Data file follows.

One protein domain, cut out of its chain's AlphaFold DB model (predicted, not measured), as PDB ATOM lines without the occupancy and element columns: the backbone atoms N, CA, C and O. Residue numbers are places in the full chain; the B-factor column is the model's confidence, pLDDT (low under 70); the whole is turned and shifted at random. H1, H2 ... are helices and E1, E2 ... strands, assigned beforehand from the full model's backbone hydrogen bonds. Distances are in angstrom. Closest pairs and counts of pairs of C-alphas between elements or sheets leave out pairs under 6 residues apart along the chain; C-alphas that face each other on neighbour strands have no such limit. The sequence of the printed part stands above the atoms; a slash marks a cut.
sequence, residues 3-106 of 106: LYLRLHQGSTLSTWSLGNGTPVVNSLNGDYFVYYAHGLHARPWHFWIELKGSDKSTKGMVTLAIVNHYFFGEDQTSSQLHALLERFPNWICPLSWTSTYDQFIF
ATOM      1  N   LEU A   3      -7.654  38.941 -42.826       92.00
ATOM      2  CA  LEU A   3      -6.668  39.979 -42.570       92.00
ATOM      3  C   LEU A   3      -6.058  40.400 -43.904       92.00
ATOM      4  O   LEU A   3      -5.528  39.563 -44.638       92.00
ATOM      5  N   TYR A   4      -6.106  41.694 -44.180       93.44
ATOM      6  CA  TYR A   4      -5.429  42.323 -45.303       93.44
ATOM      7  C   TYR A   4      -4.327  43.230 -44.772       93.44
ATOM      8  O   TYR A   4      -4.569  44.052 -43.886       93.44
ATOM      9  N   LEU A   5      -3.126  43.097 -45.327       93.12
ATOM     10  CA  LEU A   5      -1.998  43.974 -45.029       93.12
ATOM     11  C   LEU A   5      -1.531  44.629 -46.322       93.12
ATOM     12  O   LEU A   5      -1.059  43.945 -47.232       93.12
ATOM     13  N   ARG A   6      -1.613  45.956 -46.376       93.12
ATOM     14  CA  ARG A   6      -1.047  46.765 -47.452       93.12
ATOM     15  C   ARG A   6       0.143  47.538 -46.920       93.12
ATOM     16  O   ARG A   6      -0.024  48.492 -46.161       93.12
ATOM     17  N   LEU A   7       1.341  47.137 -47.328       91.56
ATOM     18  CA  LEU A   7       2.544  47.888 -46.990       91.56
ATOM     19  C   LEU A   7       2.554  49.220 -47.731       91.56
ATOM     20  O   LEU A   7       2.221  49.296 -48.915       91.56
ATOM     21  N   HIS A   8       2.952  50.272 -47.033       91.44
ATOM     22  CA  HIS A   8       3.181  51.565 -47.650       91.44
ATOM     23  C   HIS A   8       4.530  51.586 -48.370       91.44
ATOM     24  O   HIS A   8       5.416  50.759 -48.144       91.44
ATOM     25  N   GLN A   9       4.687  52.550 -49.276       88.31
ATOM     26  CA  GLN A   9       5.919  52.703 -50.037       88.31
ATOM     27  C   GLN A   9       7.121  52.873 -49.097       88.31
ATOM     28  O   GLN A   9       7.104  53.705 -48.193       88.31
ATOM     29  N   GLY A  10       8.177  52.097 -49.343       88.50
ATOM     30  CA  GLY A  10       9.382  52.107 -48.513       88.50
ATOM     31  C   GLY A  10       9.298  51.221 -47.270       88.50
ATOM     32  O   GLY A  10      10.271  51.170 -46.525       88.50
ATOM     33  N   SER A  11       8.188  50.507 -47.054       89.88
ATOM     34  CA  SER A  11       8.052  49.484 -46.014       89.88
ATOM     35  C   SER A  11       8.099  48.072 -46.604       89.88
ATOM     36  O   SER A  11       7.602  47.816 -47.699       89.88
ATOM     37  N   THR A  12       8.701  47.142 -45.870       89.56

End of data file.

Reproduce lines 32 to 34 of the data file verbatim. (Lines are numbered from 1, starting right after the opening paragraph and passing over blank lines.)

ATOM     31  C   GLY A  10       9.298  51.221 -47.270       88.50
ATOM     32  O   GLY A  10      10.271  51.170 -46.525       88.50
ATOM     33  N   SER A  11       8.188  50.507 -47.054       89.88